Lurking hazards of a germ killer
CSE professor uncovers the environmental downside of an active ingredient found in soaps, body wash, and other products
Triclosan, an antimicrobial agent used in consumer products, sounds harmless enough. It kills germs, after all. And it has been used in soaps, cleaning supplies, and even toothpaste and mouthwash for 40 years without obvious health effects.
But Bill Arnold, Distinguished McKnight University Professor and the Joseph T. and Rose S. Ling Professor in Environmental Engineering, found that triclosan has been building up in the sediments of Minnesota lakes for decades. Worse, it breaks down to potentially more harmful chemicals.
“What we clearly showed is that the source of these compounds in the environment was triclosan,” he said.
“So, we are washing our hands with a compound to kill bacteria,” added Arnold, “and it was leading to compounds that are of a class that are known to be toxic.”
First formulated in the 1960s, triclosan found its way into many everyday goods in the 1980s as shoppers sought out germ-killing personal products. The chemical first came to Arnold’s attention in 2001, when he was a newly minted assistant professor interested in chemical reactions driven by light that could break down human-made compounds. Triclosan seemed particularly interesting because it was both reactive and common.
Minnesota leads the way
Triclosan has an easy route to waterways— down the sink, through the sewer, to a sewage treatment plant, and into a river or lake. As wastewater is treated with chlorine, Arnold discovered, several potentially toxic derivatives are formed. In sunlight, these compounds form four different kinds of dioxins, a class of toxic chemicals that bind to fatty tissues and are responsible for fish consumption advisories.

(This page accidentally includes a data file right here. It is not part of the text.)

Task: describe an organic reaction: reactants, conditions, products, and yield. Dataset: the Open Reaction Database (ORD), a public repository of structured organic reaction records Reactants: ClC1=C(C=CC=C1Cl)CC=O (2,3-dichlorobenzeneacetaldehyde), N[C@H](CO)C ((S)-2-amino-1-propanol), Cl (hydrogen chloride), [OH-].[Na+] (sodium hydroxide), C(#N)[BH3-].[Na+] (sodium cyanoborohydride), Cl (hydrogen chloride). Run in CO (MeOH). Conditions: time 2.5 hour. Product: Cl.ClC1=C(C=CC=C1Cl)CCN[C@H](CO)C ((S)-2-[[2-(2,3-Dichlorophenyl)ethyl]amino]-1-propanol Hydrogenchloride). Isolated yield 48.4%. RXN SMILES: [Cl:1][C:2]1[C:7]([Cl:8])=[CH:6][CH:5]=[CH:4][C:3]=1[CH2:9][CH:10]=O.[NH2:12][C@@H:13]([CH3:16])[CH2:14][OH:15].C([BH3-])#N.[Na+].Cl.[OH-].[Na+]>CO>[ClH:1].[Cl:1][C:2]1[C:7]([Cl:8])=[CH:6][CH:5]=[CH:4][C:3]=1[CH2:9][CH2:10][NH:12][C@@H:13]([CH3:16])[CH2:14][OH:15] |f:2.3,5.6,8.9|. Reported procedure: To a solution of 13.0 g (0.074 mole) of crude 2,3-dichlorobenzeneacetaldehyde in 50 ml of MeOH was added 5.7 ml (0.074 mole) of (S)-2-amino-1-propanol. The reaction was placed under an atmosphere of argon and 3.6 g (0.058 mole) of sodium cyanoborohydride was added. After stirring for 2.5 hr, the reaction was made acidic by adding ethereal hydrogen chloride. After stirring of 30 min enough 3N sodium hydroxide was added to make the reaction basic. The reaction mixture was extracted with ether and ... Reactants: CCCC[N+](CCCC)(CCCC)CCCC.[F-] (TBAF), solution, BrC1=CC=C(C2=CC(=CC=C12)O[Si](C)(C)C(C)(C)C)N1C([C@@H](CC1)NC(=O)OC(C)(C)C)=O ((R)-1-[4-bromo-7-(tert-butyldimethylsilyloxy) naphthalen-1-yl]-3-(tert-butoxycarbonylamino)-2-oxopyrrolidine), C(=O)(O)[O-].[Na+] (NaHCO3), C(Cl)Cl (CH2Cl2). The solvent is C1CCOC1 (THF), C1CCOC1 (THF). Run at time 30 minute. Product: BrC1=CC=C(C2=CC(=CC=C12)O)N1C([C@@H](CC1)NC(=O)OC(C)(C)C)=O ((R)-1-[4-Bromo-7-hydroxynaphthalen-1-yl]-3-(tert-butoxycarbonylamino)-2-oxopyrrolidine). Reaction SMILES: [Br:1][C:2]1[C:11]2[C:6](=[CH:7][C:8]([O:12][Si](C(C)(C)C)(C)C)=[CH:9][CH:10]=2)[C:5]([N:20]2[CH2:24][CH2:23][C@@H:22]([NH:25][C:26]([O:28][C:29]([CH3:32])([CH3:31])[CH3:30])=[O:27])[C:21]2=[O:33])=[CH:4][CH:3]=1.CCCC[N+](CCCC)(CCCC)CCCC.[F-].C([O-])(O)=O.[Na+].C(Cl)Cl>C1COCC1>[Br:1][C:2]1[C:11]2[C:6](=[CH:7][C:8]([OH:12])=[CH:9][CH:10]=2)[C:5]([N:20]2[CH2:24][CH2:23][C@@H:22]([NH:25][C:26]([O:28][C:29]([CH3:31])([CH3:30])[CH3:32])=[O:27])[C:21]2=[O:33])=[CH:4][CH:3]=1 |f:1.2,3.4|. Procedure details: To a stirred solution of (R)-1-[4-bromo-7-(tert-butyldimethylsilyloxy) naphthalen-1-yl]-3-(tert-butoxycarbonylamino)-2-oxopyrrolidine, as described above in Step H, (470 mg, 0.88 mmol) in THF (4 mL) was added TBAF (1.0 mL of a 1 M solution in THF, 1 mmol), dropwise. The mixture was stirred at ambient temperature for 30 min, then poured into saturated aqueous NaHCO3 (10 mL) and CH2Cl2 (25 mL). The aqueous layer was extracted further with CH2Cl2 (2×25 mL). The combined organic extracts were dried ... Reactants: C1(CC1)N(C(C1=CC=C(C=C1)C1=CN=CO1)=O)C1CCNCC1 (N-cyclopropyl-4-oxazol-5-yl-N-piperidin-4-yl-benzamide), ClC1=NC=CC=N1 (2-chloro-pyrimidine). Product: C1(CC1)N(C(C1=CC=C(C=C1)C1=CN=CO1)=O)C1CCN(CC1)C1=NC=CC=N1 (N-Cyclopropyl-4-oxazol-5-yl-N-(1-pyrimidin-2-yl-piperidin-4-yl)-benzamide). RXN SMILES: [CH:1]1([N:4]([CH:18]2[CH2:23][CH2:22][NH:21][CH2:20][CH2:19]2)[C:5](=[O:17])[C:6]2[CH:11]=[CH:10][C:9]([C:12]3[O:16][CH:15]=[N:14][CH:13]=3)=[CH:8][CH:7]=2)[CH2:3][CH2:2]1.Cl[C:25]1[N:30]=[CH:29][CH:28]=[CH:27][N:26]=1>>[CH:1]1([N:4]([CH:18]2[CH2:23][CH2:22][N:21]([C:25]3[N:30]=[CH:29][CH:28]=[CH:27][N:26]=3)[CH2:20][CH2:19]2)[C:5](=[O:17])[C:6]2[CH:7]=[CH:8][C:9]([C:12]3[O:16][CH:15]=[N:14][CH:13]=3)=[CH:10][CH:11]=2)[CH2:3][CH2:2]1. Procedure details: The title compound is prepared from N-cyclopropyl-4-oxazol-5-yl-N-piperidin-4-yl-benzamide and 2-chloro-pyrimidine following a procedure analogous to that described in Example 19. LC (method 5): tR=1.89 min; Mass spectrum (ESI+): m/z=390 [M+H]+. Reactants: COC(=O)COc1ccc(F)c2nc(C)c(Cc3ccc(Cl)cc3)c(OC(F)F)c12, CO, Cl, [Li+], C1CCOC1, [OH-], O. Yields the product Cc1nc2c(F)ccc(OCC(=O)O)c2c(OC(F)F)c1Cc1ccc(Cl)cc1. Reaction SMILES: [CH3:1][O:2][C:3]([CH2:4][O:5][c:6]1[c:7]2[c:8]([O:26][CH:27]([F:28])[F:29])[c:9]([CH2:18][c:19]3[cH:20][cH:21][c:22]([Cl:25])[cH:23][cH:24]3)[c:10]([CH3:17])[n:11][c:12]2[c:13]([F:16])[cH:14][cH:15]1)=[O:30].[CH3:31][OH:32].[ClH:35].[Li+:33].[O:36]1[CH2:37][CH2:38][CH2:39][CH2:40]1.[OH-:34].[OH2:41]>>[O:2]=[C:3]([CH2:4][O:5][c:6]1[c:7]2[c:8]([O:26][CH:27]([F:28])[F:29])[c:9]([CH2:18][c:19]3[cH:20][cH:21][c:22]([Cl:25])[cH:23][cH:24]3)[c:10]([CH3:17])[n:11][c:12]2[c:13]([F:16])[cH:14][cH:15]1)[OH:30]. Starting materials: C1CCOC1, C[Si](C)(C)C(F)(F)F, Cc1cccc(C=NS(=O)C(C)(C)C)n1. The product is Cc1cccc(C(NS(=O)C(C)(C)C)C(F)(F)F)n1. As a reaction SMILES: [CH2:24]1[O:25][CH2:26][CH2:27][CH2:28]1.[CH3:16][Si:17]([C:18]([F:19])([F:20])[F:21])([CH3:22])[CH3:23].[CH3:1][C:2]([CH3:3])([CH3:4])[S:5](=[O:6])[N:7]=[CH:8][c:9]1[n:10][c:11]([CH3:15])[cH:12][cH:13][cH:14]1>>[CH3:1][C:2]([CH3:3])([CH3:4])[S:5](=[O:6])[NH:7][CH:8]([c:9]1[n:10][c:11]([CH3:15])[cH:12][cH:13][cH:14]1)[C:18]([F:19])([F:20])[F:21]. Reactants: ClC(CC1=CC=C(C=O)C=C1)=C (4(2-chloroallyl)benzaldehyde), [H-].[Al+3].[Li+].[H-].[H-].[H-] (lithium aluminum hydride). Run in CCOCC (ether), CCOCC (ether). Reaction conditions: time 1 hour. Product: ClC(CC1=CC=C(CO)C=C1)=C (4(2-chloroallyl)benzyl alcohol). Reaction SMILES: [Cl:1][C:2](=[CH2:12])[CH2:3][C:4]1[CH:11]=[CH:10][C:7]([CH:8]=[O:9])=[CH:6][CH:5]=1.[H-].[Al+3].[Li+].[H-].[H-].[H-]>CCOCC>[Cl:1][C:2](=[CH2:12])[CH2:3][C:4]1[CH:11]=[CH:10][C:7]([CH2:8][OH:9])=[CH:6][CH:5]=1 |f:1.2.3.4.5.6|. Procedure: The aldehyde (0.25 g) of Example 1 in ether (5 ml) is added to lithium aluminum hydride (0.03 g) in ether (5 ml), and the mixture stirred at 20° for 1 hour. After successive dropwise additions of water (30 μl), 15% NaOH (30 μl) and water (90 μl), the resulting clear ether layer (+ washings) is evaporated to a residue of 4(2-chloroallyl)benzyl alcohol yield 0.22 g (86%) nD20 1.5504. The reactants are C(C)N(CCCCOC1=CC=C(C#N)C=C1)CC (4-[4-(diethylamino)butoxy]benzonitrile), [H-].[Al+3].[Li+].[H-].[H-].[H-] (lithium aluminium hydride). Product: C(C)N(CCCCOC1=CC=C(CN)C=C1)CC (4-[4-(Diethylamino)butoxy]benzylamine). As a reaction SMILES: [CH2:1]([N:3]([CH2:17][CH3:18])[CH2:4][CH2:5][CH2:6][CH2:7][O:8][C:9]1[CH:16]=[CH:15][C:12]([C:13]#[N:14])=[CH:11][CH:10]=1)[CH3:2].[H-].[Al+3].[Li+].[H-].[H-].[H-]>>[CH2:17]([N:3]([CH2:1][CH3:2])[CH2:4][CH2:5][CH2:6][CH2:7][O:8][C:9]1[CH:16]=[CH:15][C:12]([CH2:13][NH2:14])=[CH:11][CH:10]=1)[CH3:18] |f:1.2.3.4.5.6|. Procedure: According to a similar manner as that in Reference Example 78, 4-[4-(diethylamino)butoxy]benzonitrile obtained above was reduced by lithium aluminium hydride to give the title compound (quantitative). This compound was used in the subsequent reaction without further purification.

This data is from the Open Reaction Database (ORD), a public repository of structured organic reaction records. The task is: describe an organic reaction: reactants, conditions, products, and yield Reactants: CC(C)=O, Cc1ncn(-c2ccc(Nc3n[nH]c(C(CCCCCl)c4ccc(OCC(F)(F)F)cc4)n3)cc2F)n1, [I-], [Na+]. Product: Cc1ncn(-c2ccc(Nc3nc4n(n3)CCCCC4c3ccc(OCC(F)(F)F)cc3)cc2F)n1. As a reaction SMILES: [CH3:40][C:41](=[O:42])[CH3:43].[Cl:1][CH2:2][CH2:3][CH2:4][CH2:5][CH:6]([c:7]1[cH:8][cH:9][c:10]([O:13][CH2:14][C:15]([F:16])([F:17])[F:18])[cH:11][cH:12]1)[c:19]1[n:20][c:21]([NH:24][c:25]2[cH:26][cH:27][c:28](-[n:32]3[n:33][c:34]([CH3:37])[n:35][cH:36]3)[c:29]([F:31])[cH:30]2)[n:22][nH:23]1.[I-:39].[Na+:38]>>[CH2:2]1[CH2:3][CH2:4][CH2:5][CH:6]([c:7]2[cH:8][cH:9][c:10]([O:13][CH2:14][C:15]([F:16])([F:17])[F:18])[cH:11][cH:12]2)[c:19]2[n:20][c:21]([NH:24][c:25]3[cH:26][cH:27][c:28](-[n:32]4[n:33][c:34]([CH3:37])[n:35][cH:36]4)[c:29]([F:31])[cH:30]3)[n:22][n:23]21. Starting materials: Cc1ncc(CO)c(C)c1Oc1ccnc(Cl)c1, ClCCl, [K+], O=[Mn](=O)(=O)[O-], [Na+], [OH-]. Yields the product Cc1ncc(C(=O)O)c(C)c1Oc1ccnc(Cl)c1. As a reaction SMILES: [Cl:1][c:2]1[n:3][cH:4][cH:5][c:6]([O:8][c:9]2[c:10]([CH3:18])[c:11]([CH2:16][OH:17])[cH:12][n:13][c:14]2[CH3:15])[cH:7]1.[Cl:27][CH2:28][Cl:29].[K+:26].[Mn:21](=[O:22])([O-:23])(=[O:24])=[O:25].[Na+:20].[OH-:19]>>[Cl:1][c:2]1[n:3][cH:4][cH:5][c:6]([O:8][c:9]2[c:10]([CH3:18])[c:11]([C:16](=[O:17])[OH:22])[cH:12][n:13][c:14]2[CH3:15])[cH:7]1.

The triclosan that doesn’t break down binds to suspended particles and sinks into the sediment of lakes and rivers. With funds from the National Science Foundation and the Minnesota Environment and Natural Resources Trust Fund, Arnold and colleagues examined and dated sediment layers from lakes around the state and found triclosan in every one except a small isolated lake in Superior National Forest.
“There was nothing before 1965 because triclosan wasn’t invented yet,” Arnold explained. “And then throughout the ’80s and ’90s, levels of triclosan increased dramatically as it got incorporated into more and more consumer products.”
The scientists presented the findings to the Legislature.
“Pretty quickly Governor [Mark] Dayton put out an executive order that banned state agencies from buying triclosan-containing products,” Arnold said.
“The rationale was essentially that here’s a chemical that isn’t necessarily needed to make these products function as they should,” Arnold said. “Washing with soap and water is fine.”
Striking the right balance
The Minnesota legislative ban followed in early 2017. And soon after, the federal Food and Drug Administration ruled that companies wouldn’t be able to continue to use triclosan in many products without further review.
Meanwhile, Arnold and colleague Timothy LaPara, a professor in the Department of Civil, Environmental, and Geo- Engineering, are looking at antibiotics as well as other common cleaning agents and their derivatives in the environment.
“It’s a huge challenge, because there are new compounds constantly coming to market,” Arnold said.
While companies test the safety of the compounds themselves, relatively little attention has been given to the so-called reaction products as compounds break down. The conundrum, he noted, is finding a balance between new chemistry and expensive and time-consuming testing.
“I don’t know that there’s a single solution that’s optimal for both the environment and for business,” he said. “There are millions of compounds that we can produce that might have use, but we need a balance between what’s useful and what’s sustainable.”
Story by Greg Breining
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